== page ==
Indexes (9/21/2017)

The media report daily on the results of investment indexes.  When you hear that the S&P 500 is up, do you know if that means your investments are doing well?  Let’s review a few types of indices and what they represent.

A stock index or stock market is a measurement of the value of a section of the stock market.  The market itself is a loose network of economic transactions, not a physical facility.  A stock market, equity market or share market is the aggregation of buyers and sellers of stocks, which represent ownership claims on businesses.  Stock exchanges list shares of common equity as well as other security types like corporate or convertible bonds. 

The S & P 500 Index stands for the Standard and Poor’s 500.  It is an American stock market index based on the measurement of the value of 500 large companies having common stock listed on the New York Stock Exchange (NYSE) or Nasdaq Stock Market (NASDAQ).  The S & P 500 is a market value-weighted index.  This means that the larger components carry higher percentage weightings, while the smaller components in the index have lower weights.  This type of index is also called a capitalization-weighted index.  Larger companies in the index will have a more dramatic effect on the value of the index.  This index is one of the most commonly followed equity indices, and many consider it one of the best representations of the U.S. stock market and a lead indicator for the U.S. economy.  Some of the top companies in the S & P 500 are Amazon, Johnson & Johnson and Exxon Mobil Corp. 

In contrast to the market value-weighted S & P 500, the Dow Jones Industrial Average (DJIA) is a price-weighted average of 30 significant stocks traded on the NYSE and the NASDAQ.  The DJIA is often referred to as “the Dow” and is one of the oldest, single most-watched indices in the world.  The price-weighted index means each stock influences the index in proportion to its price per share.  The value of the index is generated by adding the prices of each of the stocks in the index and dividing them by the total number of stocks.  Stocks with a higher price will be given more weight and, therefore, will have a greater influence over the performance of the index.  Companies such as General Electric, Walt Disney, Exxon Mobil and Microsoft are among the holdings.  Often when you hear a TV network report “the market is up today”, they are generally referring to the Dow.  This can be misleading because this index only measures 30 companies as opposed to the S & P, which is measuring 500 companies that represent 70% of the total stocks traded in the United States.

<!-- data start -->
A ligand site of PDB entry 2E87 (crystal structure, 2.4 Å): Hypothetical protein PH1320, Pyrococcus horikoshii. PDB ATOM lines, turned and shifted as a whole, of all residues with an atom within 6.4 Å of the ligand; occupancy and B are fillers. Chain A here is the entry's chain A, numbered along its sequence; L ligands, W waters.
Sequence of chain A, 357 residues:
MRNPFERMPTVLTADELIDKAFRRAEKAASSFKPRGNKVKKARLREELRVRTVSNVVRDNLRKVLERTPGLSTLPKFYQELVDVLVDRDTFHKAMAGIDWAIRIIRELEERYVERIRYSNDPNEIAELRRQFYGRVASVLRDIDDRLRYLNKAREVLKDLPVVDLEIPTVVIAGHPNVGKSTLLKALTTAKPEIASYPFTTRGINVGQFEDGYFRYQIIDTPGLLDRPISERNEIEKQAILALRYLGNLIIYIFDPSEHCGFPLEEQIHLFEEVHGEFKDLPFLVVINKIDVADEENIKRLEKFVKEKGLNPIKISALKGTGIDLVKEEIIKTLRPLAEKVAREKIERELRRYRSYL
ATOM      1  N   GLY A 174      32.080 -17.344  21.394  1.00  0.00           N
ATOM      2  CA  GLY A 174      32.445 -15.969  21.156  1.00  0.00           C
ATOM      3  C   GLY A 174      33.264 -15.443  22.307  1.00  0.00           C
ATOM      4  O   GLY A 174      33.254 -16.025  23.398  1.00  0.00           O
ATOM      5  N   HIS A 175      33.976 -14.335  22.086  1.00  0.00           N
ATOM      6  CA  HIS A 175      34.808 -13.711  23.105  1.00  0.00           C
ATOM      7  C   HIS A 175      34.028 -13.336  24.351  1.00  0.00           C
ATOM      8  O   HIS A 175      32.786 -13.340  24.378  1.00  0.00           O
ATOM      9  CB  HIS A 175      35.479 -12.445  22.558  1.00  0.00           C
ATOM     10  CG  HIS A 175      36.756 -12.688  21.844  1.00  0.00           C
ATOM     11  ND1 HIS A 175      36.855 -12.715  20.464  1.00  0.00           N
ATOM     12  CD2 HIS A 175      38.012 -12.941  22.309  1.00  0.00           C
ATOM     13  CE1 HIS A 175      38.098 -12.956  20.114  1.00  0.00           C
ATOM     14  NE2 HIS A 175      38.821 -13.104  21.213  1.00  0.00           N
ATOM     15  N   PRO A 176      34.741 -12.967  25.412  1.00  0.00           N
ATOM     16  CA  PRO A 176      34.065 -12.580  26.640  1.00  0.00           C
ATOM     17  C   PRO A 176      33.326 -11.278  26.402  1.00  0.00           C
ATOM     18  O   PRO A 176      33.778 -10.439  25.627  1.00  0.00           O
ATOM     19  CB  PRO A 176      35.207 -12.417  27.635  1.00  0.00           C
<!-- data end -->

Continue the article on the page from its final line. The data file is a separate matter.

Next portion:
Other prominent indices include the DJ Wilshire 5000 and the MSCI EAFE (Europe, Australia and Far East).  The Wilshire 5000 is now called the DJ Wilshire 5000, renamed in April of 2004, after Dow Jones & Company assumed responsibility for its calculation and maintenance.  This is a total market index of all stocks actively traded in the U.S.  The MSCI EAFE is a stock market index designed to measure the market performance of developed markets outside of the U.S. and Canada.  It is maintained by Morgan Stanley Capital International (MSCI).  

 The different indexes can be used as benchmarks for measuring the performance of a security, mutual fund or investment manager.   Using an index that most closely resembles your investment is important if you really want to compare “apples to apples”.

Lisa A. Dugan

September 21, 2017